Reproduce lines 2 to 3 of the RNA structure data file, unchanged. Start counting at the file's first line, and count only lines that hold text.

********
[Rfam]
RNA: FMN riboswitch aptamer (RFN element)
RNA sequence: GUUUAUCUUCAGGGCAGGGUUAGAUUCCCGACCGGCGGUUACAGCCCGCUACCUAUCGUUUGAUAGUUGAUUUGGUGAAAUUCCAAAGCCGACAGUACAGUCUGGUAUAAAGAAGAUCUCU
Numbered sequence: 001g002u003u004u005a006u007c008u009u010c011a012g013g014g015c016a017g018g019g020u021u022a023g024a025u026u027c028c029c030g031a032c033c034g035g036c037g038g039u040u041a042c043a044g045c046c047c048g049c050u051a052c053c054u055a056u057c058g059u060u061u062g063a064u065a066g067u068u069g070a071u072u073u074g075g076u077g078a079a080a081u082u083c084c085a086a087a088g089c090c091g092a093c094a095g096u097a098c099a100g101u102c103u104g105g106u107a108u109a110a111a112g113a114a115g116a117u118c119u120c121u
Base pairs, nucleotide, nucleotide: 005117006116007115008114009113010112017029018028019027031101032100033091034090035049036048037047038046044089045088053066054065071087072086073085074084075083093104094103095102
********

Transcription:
RNA: FMN riboswitch aptamer (RFN element)
RNA sequence: GUUUAUCUUCAGGGCAGGGUUAGAUUCCCGACCGGCGGUUACAGCCCGCUACCUAUCGUUUGAUAGUUGAUUUGGUGAAAUUCCAAAGCCGACAGUACAGUCUGGUAUAAAGAAGAUCUCU